Do you mean to tell me that a man who knows more secrets than anyone else in the whole world was done in by a stupid decision to give an interview to a freelance journalist working for Rolling Stone? Not very many stranger things have happened.
Here, in the order of noxiousness, is the bill of the goods about Stanley McChrystal, who was relieved of his command today by President Obama.
1. The White House believes that the Rolling Stone article hurt the war effort itself and doubtless exacerbated morale problems among the troops.
2. The denigration of Vice President Biden, in the eyes of the world, was completely unacceptable.
3. Information and perception influence the outcomes of wars; the enemy -- the Taliban and Al Qaeda -- was allowed inside the decision loop. The comments by McChrystal's operations chief were particularly egregious.
Where some see a conspiracy to influence public opinion, President Obama, according to someone who has spoken with him, found McChrystal to be undisciplined rather than devious. Being undisciplined is a grievous sin in this White House (or any White House).
A bunch of different events, when pieced together, seemed to form a pattern of insubordination. If you connect the dots, the dots look connected. But they really add up to something less interesting but more consequential.
Knock one: McChrystal was blasted for a fawning 60 Minutes interview in the middle of the White House strategy review. Never mind that the interview had been taped much earlier, and that CBS News made the (profitable) decision to schedule the segment for the time it ran.
Knock two: After a speech in London, McChrystal was asked about an alternative strategy that had been proposed, one that focused heavily on the use of special forces for targeted strikes. McChrystal didn't think it was a good idea, and said so. His remarks were interpreted as a slap against the vice president, and the president interrupted a trip to upbraid his commander for speaking his mind. The White House wondered how someone as smart as McChrystal could be so ... so ... darn stupid about something so simple.
Knock three was the strategic leak to Bob Woodward of McChrystal's strategy recommendations. But it was given to Woodward a week after it had been widely distributed to Congress and across the executive branch. The White House at first suspected that McChrystal's team had leaked it, and then quickly dialed back; then they thought that someone on the staff of Joint Chiefs Chairman Michael Mullen was the culprit; but they soon disregarded that theory.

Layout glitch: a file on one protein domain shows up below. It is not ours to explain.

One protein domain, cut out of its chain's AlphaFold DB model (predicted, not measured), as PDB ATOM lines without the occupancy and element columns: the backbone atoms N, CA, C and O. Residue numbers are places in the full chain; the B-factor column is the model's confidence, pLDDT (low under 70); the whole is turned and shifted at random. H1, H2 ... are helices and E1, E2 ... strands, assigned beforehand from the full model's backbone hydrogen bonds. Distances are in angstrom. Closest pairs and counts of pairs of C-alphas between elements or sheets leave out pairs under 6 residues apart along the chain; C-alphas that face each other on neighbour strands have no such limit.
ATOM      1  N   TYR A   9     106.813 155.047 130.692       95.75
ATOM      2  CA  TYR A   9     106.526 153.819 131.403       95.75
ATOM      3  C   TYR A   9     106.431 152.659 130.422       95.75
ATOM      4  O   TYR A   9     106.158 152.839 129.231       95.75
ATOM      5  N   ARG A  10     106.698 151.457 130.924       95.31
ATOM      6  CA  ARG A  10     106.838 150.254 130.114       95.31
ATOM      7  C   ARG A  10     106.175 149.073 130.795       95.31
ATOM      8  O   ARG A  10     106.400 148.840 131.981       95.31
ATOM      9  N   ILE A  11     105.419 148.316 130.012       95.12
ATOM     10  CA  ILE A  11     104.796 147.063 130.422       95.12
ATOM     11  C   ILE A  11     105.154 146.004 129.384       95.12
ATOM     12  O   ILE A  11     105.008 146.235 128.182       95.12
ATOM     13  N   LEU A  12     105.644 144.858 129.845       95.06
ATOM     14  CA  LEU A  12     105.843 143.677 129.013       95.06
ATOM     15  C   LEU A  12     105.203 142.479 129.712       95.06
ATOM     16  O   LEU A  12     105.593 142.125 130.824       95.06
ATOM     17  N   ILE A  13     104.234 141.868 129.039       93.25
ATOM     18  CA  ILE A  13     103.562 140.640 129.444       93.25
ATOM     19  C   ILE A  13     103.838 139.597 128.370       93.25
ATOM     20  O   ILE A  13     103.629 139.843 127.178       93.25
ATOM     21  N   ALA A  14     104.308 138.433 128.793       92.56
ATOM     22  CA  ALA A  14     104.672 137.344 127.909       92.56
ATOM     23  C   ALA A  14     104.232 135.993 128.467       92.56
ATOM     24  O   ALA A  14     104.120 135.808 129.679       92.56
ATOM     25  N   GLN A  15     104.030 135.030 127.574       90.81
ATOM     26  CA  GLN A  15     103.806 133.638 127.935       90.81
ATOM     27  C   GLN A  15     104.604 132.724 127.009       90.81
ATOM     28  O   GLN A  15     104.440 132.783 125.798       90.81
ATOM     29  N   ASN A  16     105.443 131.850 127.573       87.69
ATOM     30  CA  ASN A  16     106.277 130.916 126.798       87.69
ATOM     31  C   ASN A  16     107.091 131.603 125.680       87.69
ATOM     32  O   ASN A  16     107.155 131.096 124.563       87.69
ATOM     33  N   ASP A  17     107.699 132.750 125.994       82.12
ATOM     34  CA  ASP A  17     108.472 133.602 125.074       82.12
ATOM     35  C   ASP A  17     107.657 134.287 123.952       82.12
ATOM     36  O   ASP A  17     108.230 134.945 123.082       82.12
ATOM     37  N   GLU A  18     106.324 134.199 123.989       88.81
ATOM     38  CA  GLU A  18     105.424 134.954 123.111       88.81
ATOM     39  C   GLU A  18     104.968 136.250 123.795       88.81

Arguably, one of these incidents was significant: the speech in London. The other two cannot be attributed to malevolence or strategy on McChrystal's part. Indeed, even the London remark was nothing other than McChrystal NOT thinking strategically about his options.
If there is any pattern here, it is not one of insubordination but of an acute deafness to institutional politics, a condition exacerbated by McChrystal's insular inner circle, which was used to seeing their boss being treated with complete deference. HE was the guy who went from colonel to four-star general in six years. HE was the guy who revolutionized terrorist hunting. HE was the guy who was not tainted by two taintable offenses: ignoring abuse at Camp Nama and for knowingly participating in the cover-up of Pat Tillman's death. The Pope was invincible. The Pope felt invincible. As the Secret Service agent who's sitting next to me on the Acela would tell you, a lack of discipline is the vice that pays tribute to invincibility.
The ramifications of the decision belong to the unknown categories. It isn't easy to move out a commander and replace him with a new one. The logistics alone are enormously challenging. It is hard to see how, in December, Obama can effectively sell the American people and NATO allies on the war's progress when he sacked his hand-picked commander.
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Marc Ambinder is a former contributing editor at The Atlantic.